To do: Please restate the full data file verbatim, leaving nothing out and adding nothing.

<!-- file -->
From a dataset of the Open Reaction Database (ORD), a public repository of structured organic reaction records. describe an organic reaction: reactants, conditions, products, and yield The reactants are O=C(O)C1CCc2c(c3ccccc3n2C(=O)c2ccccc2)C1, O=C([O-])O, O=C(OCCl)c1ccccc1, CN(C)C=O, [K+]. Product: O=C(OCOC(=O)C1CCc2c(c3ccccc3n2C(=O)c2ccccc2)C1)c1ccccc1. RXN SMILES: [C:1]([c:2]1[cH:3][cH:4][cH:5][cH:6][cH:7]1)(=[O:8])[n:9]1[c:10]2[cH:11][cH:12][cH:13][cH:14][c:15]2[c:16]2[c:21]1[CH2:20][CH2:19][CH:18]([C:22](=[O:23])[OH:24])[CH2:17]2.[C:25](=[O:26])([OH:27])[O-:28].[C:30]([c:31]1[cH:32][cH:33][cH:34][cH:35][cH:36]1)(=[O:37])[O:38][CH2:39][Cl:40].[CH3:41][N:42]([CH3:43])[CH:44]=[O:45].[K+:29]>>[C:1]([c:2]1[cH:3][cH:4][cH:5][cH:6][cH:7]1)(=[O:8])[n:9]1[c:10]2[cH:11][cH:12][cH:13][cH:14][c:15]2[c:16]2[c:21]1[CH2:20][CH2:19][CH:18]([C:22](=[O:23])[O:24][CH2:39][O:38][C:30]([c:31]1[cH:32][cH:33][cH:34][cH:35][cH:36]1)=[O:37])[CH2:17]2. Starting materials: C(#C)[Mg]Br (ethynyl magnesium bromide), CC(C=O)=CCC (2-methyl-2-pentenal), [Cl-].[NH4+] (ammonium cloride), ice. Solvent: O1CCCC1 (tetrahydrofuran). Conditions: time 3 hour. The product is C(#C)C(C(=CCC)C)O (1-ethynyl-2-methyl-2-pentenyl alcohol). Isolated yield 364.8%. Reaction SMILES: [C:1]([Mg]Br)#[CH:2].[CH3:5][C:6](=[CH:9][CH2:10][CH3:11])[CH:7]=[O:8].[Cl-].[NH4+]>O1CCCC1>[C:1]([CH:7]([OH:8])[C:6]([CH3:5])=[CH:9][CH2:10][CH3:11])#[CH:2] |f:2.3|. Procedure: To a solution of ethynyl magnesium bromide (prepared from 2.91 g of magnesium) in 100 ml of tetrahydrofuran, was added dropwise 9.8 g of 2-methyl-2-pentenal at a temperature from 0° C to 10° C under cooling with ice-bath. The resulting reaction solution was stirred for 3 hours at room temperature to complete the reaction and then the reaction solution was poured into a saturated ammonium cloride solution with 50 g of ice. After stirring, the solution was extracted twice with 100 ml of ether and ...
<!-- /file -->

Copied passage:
From a dataset of the Open Reaction Database (ORD), a public repository of structured organic reaction records. describe an organic reaction: reactants, conditions, products, and yield The reactants are O=C(O)C1CCc2c(c3ccccc3n2C(=O)c2ccccc2)C1, O=C([O-])O, O=C(OCCl)c1ccccc1, CN(C)C=O, [K+]. Product: O=C(OCOC(=O)C1CCc2c(c3ccccc3n2C(=O)c2ccccc2)C1)c1ccccc1. RXN SMILES: [C:1]([c:2]1[cH:3][cH:4][cH:5][cH:6][cH:7]1)(=[O:8])[n:9]1[c:10]2[cH:11][cH:12][cH:13][cH:14][c:15]2[c:16]2[c:21]1[CH2:20][CH2:19][CH:18]([C:22](=[O:23])[OH:24])[CH2:17]2.[C:25](=[O:26])([OH:27])[O-:28].[C:30]([c:31]1[cH:32][cH:33][cH:34][cH:35][cH:36]1)(=[O:37])[O:38][CH2:39][Cl:40].[CH3:41][N:42]([CH3:43])[CH:44]=[O:45].[K+:29]>>[C:1]([c:2]1[cH:3][cH:4][cH:5][cH:6][cH:7]1)(=[O:8])[n:9]1[c:10]2[cH:11][cH:12][cH:13][cH:14][c:15]2[c:16]2[c:21]1[CH2:20][CH2:19][CH:18]([C:22](=[O:23])[O:24][CH2:39][O:38][C:30]([c:31]1[cH:32][cH:33][cH:34][cH:35][cH:36]1)=[O:37])[CH2:17]2. Starting materials: C(#C)[Mg]Br (ethynyl magnesium bromide), CC(C=O)=CCC (2-methyl-2-pentenal), [Cl-].[NH4+] (ammonium cloride), ice. Solvent: O1CCCC1 (tetrahydrofuran). Conditions: time 3 hour. The product is C(#C)C(C(=CCC)C)O (1-ethynyl-2-methyl-2-pentenyl alcohol). Isolated yield 364.8%. Reaction SMILES: [C:1]([Mg]Br)#[CH:2].[CH3:5][C:6](=[CH:9][CH2:10][CH3:11])[CH:7]=[O:8].[Cl-].[NH4+]>O1CCCC1>[C:1]([CH:7]([OH:8])[C:6]([CH3:5])=[CH:9][CH2:10][CH3:11])#[CH:2] |f:2.3|. Procedure: To a solution of ethynyl magnesium bromide (prepared from 2.91 g of magnesium) in 100 ml of tetrahydrofuran, was added dropwise 9.8 g of 2-methyl-2-pentenal at a temperature from 0° C to 10° C under cooling with ice-bath. The resulting reaction solution was stirred for 3 hours at room temperature to complete the reaction and then the reaction solution was poured into a saturated ammonium cloride solution with 50 g of ice. After stirring, the solution was extracted twice with 100 ml of ether and ...